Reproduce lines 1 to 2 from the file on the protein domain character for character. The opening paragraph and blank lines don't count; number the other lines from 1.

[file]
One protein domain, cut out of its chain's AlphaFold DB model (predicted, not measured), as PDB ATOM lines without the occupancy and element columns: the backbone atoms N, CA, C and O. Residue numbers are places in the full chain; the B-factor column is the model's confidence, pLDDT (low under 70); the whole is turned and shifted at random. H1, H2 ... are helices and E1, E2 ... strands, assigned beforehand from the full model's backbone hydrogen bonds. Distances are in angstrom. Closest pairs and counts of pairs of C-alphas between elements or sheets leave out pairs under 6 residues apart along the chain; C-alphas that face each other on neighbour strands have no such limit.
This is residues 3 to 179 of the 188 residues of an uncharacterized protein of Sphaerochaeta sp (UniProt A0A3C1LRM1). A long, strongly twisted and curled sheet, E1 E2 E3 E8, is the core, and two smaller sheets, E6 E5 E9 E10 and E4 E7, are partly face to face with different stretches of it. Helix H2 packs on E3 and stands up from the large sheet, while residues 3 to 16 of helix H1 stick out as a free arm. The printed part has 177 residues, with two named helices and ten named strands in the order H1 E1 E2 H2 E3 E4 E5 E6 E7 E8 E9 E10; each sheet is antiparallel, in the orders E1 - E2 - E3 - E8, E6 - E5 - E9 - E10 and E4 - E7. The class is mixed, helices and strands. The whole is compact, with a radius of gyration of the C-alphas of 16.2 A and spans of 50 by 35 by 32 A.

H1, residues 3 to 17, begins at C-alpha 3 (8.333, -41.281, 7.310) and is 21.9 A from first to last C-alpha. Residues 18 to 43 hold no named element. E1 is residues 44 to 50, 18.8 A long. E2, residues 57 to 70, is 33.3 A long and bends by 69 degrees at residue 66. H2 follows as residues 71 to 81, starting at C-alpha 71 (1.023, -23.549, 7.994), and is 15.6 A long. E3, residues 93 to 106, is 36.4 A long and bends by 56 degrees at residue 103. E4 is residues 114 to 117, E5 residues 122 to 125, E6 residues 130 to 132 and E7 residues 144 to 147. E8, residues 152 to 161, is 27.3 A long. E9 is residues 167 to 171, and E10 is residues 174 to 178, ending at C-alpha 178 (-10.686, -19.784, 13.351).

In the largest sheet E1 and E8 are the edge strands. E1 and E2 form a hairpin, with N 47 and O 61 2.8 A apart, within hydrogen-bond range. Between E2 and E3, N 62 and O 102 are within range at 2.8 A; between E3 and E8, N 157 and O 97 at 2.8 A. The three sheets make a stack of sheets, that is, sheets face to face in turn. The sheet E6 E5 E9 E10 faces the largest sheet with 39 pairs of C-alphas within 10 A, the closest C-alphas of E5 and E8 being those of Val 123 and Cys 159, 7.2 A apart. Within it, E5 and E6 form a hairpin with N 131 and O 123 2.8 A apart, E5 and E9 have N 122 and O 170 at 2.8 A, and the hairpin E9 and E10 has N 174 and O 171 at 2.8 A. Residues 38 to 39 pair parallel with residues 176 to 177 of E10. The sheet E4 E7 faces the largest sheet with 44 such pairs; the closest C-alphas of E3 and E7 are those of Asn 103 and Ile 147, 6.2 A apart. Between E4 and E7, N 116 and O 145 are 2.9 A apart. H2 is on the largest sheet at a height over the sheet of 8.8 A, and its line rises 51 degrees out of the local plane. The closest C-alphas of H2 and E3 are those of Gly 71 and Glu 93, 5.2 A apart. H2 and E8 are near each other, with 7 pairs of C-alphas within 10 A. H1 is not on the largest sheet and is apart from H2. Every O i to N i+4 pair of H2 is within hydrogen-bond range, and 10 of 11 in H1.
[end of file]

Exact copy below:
This is residues 3 to 179 of the 188 residues of an uncharacterized protein of Sphaerochaeta sp (UniProt A0A3C1LRM1). A long, strongly twisted and curled sheet, E1 E2 E3 E8, is the core, and two smaller sheets, E6 E5 E9 E10 and E4 E7, are partly face to face with different stretches of it. Helix H2 packs on E3 and stands up from the large sheet, while residues 3 to 16 of helix H1 stick out as a free arm. The printed part has 177 residues, with two named helices and ten named strands in the order H1 E1 E2 H2 E3 E4 E5 E6 E7 E8 E9 E10; each sheet is antiparallel, in the orders E1 - E2 - E3 - E8, E6 - E5 - E9 - E10 and E4 - E7. The class is mixed, helices and strands. The whole is compact, with a radius of gyration of the C-alphas of 16.2 A and spans of 50 by 35 by 32 A.

H1, residues 3 to 17, begins at C-alpha 3 (8.333, -41.281, 7.310) and is 21.9 A from first to last C-alpha. Residues 18 to 43 hold no named element. E1 is residues 44 to 50, 18.8 A long. E2, residues 57 to 70, is 33.3 A long and bends by 69 degrees at residue 66. H2 follows as residues 71 to 81, starting at C-alpha 71 (1.023, -23.549, 7.994), and is 15.6 A long. E3, residues 93 to 106, is 36.4 A long and bends by 56 degrees at residue 103. E4 is residues 114 to 117, E5 residues 122 to 125, E6 residues 130 to 132 and E7 residues 144 to 147. E8, residues 152 to 161, is 27.3 A long. E9 is residues 167 to 171, and E10 is residues 174 to 178, ending at C-alpha 178 (-10.686, -19.784, 13.351).